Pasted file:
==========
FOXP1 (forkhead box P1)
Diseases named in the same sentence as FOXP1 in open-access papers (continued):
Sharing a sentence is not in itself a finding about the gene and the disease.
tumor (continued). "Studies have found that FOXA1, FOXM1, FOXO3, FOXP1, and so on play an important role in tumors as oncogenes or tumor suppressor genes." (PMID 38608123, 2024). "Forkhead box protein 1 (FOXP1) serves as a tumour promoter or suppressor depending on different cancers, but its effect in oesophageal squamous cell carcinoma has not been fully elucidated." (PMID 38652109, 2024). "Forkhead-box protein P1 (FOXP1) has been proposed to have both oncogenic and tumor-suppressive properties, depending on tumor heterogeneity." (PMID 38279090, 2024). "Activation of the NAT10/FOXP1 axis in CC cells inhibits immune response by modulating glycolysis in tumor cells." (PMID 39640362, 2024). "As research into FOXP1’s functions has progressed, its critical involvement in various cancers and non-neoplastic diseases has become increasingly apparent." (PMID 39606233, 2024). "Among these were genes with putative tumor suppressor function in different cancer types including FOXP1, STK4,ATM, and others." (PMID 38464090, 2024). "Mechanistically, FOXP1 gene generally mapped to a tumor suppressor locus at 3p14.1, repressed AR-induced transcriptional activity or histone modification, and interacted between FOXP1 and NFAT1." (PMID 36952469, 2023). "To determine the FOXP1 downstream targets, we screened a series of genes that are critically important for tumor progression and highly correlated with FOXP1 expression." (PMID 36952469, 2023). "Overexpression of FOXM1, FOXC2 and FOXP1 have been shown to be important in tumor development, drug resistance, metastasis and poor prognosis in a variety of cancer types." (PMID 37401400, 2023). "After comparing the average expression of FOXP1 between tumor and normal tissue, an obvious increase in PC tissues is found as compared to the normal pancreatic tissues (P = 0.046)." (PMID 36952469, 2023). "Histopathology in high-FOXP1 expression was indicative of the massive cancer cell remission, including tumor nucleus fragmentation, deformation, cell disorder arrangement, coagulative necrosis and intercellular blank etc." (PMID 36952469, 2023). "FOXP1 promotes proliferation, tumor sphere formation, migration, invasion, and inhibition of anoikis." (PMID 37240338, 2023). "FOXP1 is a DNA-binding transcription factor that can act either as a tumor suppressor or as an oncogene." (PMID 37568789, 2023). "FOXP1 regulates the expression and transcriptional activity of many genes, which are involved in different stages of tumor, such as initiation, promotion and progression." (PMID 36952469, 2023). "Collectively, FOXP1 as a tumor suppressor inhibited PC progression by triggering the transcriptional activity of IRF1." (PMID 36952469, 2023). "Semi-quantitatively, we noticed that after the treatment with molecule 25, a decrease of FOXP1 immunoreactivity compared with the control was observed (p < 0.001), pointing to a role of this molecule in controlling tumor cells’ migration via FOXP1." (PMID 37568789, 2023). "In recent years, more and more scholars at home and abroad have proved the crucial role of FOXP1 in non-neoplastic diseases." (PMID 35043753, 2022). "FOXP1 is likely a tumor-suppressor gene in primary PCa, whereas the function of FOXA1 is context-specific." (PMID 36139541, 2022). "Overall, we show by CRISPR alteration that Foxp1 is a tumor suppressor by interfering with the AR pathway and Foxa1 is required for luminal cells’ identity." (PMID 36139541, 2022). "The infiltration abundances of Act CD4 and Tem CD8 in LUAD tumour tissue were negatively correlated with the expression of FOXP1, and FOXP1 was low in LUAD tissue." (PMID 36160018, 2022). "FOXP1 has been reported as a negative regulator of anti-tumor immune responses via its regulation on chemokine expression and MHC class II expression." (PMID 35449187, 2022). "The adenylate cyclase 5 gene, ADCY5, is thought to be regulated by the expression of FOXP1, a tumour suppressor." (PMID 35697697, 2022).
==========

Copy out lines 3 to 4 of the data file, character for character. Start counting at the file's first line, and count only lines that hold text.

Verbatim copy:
Sharing a sentence is not in itself a finding about the gene and the disease.
tumor (continued). "Studies have found that FOXA1, FOXM1, FOXO3, FOXP1, and so on play an important role in tumors as oncogenes or tumor suppressor genes." (PMID 38608123, 2024). "Forkhead box protein 1 (FOXP1) serves as a tumour promoter or suppressor depending on different cancers, but its effect in oesophageal squamous cell carcinoma has not been fully elucidated." (PMID 38652109, 2024). "Forkhead-box protein P1 (FOXP1) has been proposed to have both oncogenic and tumor-suppressive properties, depending on tumor heterogeneity." (PMID 38279090, 2024). "Activation of the NAT10/FOXP1 axis in CC cells inhibits immune response by modulating glycolysis in tumor cells." (PMID 39640362, 2024). "As research into FOXP1’s functions has progressed, its critical involvement in various cancers and non-neoplastic diseases has become increasingly apparent." (PMID 39606233, 2024). "Among these were genes with putative tumor suppressor function in different cancer types including FOXP1, STK4,ATM, and others." (PMID 38464090, 2024). "Mechanistically, FOXP1 gene generally mapped to a tumor suppressor locus at 3p14.1, repressed AR-induced transcriptional activity or histone modification, and interacted between FOXP1 and NFAT1." (PMID 36952469, 2023). "To determine the FOXP1 downstream targets, we screened a series of genes that are critically important for tumor progression and highly correlated with FOXP1 expression." (PMID 36952469, 2023). "Overexpression of FOXM1, FOXC2 and FOXP1 have been shown to be important in tumor development, drug resistance, metastasis and poor prognosis in a variety of cancer types." (PMID 37401400, 2023). "After comparing the average expression of FOXP1 between tumor and normal tissue, an obvious increase in PC tissues is found as compared to the normal pancreatic tissues (P = 0.046)." (PMID 36952469, 2023). "Histopathology in high-FOXP1 expression was indicative of the massive cancer cell remission, including tumor nucleus fragmentation, deformation, cell disorder arrangement, coagulative necrosis and intercellular blank etc." (PMID 36952469, 2023). "FOXP1 promotes proliferation, tumor sphere formation, migration, invasion, and inhibition of anoikis." (PMID 37240338, 2023). "FOXP1 is a DNA-binding transcription factor that can act either as a tumor suppressor or as an oncogene." (PMID 37568789, 2023). "FOXP1 regulates the expression and transcriptional activity of many genes, which are involved in different stages of tumor, such as initiation, promotion and progression." (PMID 36952469, 2023). "Collectively, FOXP1 as a tumor suppressor inhibited PC progression by triggering the transcriptional activity of IRF1." (PMID 36952469, 2023). "Semi-quantitatively, we noticed that after the treatment with molecule 25, a decrease of FOXP1 immunoreactivity compared with the control was observed (p < 0.001), pointing to a role of this molecule in controlling tumor cells’ migration via FOXP1." (PMID 37568789, 2023). "In recent years, more and more scholars at home and abroad have proved the crucial role of FOXP1 in non-neoplastic diseases." (PMID 35043753, 2022). "FOXP1 is likely a tumor-suppressor gene in primary PCa, whereas the function of FOXA1 is context-specific." (PMID 36139541, 2022). "Overall, we show by CRISPR alteration that Foxp1 is a tumor suppressor by interfering with the AR pathway and Foxa1 is required for luminal cells’ identity." (PMID 36139541, 2022). "The infiltration abundances of Act CD4 and Tem CD8 in LUAD tumour tissue were negatively correlated with the expression of FOXP1, and FOXP1 was low in LUAD tissue." (PMID 36160018, 2022). "FOXP1 has been reported as a negative regulator of anti-tumor immune responses via its regulation on chemokine expression and MHC class II expression." (PMID 35449187, 2022). "The adenylate cyclase 5 gene, ADCY5, is thought to be regulated by the expression of FOXP1, a tumour suppressor." (PMID 35697697, 2022).